Don't look to growth activists to galvanize the political will to slow the rapid homebuilding pace on Colorado Springs' eastern prairies.
Look instead to the homebuilders themselves. Their rising demand for increasingly scarce water ultimately may slow, or even halt, the city's building boom.
On maps for the massive Banning Lewis Ranch development, filed with city planners, this warning is printed: "The city of Colorado Springs does not guarantee water to the subject area. Allocation of water will depend upon the supply available at the time of application."
By 2012, demand for water will start outpacing supply, according to projections by city-owned Colorado Springs Utilities.
That threatens the future for new homes in Colorado Springs, which right now are coming at a pace of 2,000 to 2,500 a year, says Paul Tice, a city land use review manager.
The most aggressive development in the city, Banning Lewis Ranch is at the core of the problem. Over the next four decades, 75,000 single-family homes, town homes and duplexes are envisioned along the grasslands of the city's eastern border, making room for 140,000 new residents in Colorado Springs.
The first 1,000 homes should be on the market by the end of 2006, and the plan is for each to be connected to the city's water. Tice says he believes those houses will have access to water, but is unwilling to guarantee it.
Executives at the California-based Banning Lewis Ranch Development LLC were unprepared to comment at deadline.
For years CSU has pursued a growth lifesaver of sorts: the Southern Delivery System, which would pipe Arkansas River water from the Pueblo Reservoir north to Colorado Springs. This would help the city meet its water needs until 2030 or 2040, says Brett Gracely, a water supply planning supervisor.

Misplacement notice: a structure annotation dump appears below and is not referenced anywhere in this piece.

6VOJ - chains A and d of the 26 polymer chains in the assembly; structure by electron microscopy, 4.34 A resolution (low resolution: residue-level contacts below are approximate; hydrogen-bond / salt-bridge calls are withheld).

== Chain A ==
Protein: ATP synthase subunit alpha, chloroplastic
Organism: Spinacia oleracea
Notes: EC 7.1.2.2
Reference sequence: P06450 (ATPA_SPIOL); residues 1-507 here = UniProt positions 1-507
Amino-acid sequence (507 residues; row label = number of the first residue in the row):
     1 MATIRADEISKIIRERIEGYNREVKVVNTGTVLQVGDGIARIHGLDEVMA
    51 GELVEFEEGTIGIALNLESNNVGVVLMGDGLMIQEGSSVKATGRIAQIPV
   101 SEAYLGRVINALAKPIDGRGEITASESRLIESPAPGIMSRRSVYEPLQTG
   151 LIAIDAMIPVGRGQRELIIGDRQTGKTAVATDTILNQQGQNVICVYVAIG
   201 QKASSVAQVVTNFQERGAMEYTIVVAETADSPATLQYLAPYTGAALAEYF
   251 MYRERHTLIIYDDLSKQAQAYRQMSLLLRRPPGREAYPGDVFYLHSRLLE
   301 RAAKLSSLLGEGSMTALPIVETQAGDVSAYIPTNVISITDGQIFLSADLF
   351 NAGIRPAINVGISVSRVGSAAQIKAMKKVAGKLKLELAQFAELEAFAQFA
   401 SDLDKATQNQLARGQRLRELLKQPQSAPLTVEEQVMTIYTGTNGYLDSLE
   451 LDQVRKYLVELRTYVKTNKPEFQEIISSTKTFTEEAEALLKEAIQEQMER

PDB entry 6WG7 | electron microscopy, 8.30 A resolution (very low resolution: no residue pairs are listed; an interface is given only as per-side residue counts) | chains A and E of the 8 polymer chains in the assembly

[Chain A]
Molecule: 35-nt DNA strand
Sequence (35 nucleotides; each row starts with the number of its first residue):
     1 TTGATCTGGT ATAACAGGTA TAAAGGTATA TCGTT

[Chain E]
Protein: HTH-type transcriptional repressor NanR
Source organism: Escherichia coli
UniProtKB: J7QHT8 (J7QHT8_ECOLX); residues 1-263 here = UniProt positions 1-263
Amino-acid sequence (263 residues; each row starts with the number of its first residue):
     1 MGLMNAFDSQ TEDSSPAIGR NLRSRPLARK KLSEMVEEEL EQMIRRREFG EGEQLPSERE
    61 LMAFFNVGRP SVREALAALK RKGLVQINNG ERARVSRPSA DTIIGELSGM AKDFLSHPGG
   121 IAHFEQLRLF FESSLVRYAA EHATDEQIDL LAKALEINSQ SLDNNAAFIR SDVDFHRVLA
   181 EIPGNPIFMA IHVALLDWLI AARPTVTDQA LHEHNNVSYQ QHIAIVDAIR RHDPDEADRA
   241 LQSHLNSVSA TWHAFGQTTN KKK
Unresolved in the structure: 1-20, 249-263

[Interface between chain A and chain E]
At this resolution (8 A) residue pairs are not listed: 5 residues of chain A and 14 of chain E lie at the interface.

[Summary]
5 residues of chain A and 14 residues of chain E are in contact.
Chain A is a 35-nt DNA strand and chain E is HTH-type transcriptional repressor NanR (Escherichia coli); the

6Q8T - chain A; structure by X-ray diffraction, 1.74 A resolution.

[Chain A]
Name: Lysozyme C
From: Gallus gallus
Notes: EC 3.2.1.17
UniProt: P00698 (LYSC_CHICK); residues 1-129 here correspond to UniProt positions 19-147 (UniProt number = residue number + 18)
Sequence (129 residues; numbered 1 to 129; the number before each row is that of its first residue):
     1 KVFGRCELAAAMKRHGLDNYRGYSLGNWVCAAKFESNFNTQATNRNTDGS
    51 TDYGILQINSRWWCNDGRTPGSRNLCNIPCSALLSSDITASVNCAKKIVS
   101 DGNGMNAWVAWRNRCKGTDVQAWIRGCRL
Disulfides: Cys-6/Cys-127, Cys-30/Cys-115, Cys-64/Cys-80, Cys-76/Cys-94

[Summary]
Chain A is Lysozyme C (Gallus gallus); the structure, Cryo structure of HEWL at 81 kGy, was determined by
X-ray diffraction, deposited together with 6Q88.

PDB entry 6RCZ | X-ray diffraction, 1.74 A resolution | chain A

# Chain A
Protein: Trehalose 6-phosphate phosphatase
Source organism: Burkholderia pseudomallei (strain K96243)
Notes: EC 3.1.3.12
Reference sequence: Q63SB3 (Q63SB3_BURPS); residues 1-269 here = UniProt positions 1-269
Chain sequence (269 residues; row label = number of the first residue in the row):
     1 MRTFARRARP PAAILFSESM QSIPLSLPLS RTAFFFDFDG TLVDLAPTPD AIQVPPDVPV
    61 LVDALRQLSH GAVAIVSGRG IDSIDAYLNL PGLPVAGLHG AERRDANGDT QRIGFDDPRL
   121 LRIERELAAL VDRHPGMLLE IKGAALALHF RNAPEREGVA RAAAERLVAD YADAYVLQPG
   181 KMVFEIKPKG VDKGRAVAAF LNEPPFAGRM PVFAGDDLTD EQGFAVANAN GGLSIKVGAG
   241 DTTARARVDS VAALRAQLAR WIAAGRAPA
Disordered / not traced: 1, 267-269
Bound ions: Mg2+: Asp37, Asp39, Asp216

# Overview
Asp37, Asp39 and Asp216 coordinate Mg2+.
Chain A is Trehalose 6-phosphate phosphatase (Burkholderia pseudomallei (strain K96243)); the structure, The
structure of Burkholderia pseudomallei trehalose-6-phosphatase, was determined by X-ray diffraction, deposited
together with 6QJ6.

That is around the time Banning Lewis would reach completion.
But it is unclear whether the $1 billion pipeline ever will come to fruition. SDS is mired in politics and environmental reviews, leaving many potential hurdles that could fell the plan.
Capitulating to developers
CSU officials, meanwhile, are keeping water options open, even considering the viability of underground aquifers.
"It's a potential part of the solution," Gracely says.
That makes Larry Stanley anxious. He is the president of Protect Our Wells, a nonprofit group that advocates the interests of private well owners. Stanley says developers in El Paso County quickly are tapping the limited water in aquifers.
"Right now, nobody knows [the total supply of the aquifers]," says Stanley, who has asked county commissioners to hire a hydrogeologist to gauge water availability in the aquifers.
Dave Gardner, founder of the local growth watchdog group Save the Springs, says the city has exacerbated water woes by capitulating to developers' desires without first ensuring the water is available.
He isn't surprised that the city hasn't completely ruled out the possibility of using aquifer water in coming years if SDS fails.
"They are engaged in an irrational quest for water," he says.
Colorado Springs Mayor Lionel Rivera says the city right now considers its rights to aquifer water an emergency backup, but doesn't think they can be used to support the city for an extended period of time.
Rivera also says he supports an initiative that has languished in Council before: restricting the size of water-sapping lawns and encouraging the use of more native plants. Currently there are no such rules for single-family homes.
"I think I could support less Kentucky bluegrass, and more indigenous plants," he says.
-- Michael de Yoanna
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